Food Plot Blend for Fall

By GrowingDeer,

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Thanks for the great presentation at the QDMA meeting in Louisville.

I am in my first year of a 140 acre track in Southern Indiana.  I failed miserably in trying to plant popular “mixes” in ground that has not been worked forever…old fescue.  The ragweed loved the new lime and fertilizer!  Since the seed was a blend there was no one herbicide that I could use effectively.

I now know that next year I will plant a single seed (like an Eagle Seed bean) that I can work with roundup to get beyond the weeds.  I have these 3 plots that I would like to “work” yet this fall and get something growing that I will then replace with the bean plots late next spring.  Any suggestions on what would be a good plot to provide some browse for deer or turkey and clean the plots up in preparation for the beans?  Winter wheat, oats?

Thanks for all,



I will be planting wheat or a blend of wheat and clover this fall.  Wheat is relatively inexpensive (abnormally high this year – about $18 per bag), is easy to grow, and readily transfers nutrients to deer.  I strongly recommend having the soil analyzed and adding the appropriate nutrients.  I think some food plot farmers skip this step because they believe wheat to be simple or common.  No forage crop can transfer nutrients to deer unless the nutrients are available.  I add a bit of extra nitrogen as wheat readily uses nitrogen and deer seem to easily sense where I added extra nitrogen to the wheat (near my stand).  It is easy to add clover to wheat when planting.  The clover won’t produce much tonnage during the first fall, but will usually provide a substantial amount of quality forage in the spring.  Deer and turkey will readily consume the clover at that time of year, typically before other forage crops are productive.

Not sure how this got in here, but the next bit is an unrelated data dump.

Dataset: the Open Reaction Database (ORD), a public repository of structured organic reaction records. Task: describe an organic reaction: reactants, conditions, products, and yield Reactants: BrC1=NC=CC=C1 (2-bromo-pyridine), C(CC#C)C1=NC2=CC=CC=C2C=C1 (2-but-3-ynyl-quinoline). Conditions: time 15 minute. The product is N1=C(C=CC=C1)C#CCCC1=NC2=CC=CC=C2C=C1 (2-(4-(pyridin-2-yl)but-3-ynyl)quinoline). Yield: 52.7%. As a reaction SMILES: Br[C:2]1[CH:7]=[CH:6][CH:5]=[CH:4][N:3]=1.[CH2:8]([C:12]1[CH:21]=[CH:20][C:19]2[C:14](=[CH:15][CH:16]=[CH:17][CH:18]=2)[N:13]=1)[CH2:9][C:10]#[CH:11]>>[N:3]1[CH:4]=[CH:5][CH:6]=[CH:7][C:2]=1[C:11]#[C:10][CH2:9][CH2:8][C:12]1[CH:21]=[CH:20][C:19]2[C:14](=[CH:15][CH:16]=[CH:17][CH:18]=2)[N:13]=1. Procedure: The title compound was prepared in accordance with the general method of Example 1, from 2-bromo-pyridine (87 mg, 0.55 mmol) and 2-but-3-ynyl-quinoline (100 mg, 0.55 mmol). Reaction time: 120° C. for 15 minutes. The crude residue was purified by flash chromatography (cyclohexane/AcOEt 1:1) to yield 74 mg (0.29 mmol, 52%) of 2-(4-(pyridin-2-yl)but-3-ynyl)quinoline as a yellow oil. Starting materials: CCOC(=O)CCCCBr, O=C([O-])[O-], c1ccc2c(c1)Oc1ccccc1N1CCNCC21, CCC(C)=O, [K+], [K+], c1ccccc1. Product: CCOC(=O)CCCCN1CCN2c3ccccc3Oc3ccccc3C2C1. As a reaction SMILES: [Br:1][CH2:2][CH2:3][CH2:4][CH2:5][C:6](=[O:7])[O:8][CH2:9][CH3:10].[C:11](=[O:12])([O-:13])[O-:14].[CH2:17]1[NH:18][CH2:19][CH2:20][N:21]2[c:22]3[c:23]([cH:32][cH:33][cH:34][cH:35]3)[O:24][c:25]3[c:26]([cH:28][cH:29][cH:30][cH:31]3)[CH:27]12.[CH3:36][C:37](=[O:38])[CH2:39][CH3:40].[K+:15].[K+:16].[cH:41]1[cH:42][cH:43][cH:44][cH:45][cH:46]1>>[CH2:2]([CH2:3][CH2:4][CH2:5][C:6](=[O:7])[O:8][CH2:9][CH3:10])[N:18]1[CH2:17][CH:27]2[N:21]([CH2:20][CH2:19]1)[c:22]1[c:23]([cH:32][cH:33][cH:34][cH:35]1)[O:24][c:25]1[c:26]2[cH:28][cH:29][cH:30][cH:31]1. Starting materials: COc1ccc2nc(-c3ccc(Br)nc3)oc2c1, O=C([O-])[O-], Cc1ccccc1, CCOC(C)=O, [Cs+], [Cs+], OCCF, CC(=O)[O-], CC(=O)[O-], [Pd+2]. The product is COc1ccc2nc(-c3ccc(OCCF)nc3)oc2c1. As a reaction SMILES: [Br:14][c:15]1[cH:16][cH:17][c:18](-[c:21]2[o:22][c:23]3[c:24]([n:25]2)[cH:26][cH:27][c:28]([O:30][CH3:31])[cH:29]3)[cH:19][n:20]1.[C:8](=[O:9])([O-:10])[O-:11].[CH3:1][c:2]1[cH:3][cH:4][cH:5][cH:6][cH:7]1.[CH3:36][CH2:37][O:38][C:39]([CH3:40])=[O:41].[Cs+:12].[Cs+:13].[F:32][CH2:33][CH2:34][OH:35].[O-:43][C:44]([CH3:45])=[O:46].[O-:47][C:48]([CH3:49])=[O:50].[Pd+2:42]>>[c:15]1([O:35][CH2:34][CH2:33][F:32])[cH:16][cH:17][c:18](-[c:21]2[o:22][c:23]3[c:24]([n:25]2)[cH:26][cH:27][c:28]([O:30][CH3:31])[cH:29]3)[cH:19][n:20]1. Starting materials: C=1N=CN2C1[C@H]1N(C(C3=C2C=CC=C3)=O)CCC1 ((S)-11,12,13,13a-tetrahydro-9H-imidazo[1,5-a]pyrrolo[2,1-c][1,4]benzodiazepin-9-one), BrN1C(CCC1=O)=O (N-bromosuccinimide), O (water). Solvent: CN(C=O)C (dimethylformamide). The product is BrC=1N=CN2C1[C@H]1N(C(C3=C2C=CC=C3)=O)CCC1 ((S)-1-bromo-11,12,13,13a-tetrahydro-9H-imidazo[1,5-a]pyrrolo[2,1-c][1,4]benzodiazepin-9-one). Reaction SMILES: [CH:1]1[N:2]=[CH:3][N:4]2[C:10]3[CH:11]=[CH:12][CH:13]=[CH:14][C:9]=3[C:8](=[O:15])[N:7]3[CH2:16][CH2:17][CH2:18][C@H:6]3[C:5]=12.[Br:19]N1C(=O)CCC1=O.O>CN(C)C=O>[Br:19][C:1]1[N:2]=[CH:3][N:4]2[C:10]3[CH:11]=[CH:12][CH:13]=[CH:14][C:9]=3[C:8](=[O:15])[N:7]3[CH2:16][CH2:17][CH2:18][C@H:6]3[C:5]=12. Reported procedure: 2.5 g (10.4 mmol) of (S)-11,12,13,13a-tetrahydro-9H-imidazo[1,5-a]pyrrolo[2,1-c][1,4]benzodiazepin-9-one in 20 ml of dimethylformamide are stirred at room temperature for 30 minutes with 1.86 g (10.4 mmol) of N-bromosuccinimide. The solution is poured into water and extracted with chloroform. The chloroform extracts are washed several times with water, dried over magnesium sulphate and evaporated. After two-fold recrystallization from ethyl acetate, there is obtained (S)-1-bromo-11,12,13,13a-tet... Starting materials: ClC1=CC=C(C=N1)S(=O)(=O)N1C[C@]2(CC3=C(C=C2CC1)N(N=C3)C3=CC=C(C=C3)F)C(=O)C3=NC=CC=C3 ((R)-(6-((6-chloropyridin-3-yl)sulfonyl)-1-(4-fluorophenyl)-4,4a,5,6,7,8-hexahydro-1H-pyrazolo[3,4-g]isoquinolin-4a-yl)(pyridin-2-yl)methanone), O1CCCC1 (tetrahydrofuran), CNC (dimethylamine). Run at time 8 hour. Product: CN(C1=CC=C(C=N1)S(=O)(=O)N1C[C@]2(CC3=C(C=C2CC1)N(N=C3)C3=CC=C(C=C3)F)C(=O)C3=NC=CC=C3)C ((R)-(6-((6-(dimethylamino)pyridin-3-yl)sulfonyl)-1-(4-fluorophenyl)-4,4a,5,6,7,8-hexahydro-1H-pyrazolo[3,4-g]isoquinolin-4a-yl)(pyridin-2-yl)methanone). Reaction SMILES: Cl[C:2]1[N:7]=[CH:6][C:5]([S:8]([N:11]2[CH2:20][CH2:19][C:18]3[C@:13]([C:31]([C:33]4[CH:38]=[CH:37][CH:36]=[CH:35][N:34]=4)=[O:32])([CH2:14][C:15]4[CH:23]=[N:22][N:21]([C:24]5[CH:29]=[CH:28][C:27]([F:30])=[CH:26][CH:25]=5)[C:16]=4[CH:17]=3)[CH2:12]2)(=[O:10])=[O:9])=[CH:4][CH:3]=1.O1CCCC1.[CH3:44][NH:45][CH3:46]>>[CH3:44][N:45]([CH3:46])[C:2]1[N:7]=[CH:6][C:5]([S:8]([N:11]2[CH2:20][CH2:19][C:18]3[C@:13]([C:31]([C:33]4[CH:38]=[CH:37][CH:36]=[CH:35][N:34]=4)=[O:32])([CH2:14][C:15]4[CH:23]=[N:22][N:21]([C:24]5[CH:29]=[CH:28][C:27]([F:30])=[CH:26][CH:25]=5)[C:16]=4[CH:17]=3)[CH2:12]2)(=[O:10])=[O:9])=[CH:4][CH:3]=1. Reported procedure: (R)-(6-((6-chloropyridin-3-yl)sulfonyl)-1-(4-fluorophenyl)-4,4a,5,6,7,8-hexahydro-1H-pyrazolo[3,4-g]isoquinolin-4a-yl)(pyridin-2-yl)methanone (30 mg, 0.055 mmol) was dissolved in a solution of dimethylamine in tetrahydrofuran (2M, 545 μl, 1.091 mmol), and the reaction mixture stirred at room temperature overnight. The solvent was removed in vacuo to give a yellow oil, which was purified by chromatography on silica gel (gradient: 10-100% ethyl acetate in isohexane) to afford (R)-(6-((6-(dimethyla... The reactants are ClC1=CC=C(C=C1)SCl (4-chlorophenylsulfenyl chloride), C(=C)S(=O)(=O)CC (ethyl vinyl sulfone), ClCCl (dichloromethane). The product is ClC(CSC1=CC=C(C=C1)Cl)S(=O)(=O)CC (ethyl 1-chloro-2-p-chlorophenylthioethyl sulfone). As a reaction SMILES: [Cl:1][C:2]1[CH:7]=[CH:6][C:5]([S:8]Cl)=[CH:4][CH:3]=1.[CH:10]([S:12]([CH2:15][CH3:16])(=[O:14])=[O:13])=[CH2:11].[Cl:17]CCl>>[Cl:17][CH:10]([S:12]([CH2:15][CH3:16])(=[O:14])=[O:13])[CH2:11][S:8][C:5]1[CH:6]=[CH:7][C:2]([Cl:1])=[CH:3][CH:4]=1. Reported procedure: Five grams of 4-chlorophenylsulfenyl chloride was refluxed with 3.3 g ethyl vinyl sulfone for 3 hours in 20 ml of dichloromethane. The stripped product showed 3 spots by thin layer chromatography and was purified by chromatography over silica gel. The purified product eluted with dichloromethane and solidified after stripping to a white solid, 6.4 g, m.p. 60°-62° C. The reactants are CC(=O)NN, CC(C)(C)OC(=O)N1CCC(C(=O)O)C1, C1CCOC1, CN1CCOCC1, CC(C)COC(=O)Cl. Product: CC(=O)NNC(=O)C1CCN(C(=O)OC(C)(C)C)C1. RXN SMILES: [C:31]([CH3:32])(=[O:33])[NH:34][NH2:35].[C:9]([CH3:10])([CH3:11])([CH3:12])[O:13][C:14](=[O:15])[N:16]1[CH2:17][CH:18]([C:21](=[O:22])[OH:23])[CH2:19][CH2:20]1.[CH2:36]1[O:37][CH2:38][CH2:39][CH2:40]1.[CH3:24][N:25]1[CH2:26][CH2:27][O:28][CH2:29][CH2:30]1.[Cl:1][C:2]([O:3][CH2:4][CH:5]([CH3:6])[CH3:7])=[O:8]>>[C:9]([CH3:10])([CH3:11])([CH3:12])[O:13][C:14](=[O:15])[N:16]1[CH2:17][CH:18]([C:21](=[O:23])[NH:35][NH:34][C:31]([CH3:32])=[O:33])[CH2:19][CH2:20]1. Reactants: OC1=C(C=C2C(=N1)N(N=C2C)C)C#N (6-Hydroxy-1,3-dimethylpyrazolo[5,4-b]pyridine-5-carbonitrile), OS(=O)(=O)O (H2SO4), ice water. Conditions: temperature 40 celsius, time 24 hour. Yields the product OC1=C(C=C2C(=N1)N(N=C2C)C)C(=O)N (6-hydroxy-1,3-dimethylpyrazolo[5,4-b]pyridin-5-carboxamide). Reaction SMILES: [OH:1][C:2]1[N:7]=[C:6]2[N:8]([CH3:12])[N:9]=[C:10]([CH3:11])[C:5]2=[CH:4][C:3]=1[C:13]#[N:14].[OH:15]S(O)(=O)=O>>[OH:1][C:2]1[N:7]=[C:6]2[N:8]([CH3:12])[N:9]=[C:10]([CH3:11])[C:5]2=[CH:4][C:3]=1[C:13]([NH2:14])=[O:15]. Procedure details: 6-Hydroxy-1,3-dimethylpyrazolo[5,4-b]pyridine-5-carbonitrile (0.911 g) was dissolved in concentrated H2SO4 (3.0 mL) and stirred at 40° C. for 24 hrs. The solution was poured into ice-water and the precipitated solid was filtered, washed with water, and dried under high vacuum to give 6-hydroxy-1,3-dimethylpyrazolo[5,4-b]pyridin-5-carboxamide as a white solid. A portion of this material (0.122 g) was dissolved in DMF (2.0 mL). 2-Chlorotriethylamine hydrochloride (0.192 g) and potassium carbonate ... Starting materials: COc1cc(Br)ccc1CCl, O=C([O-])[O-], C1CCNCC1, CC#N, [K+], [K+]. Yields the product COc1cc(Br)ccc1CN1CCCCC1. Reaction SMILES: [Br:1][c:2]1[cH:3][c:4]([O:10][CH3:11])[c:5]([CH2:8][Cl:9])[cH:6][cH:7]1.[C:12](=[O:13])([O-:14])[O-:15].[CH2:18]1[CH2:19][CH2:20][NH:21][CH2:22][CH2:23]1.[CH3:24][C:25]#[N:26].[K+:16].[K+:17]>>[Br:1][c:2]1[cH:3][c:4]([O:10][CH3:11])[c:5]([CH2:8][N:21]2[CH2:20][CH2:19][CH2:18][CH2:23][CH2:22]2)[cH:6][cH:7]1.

The one negative to adding clover is that it is naturally very resistant to glyphosate.  If you plan to no-till soybeans (my favorite plan in most situations) into the wheat the following spring as soon as the soil temperature is 62 degrees (at 9 AM at about 2” deep), then simply spraying the wheat/clover blend to prepare the field with glyphosate will leave some clover alive which will be competition to the young soybeans.  However, there are worse problems to have because the beans normally shade out the clover within a few weeks.

Growing Deer together,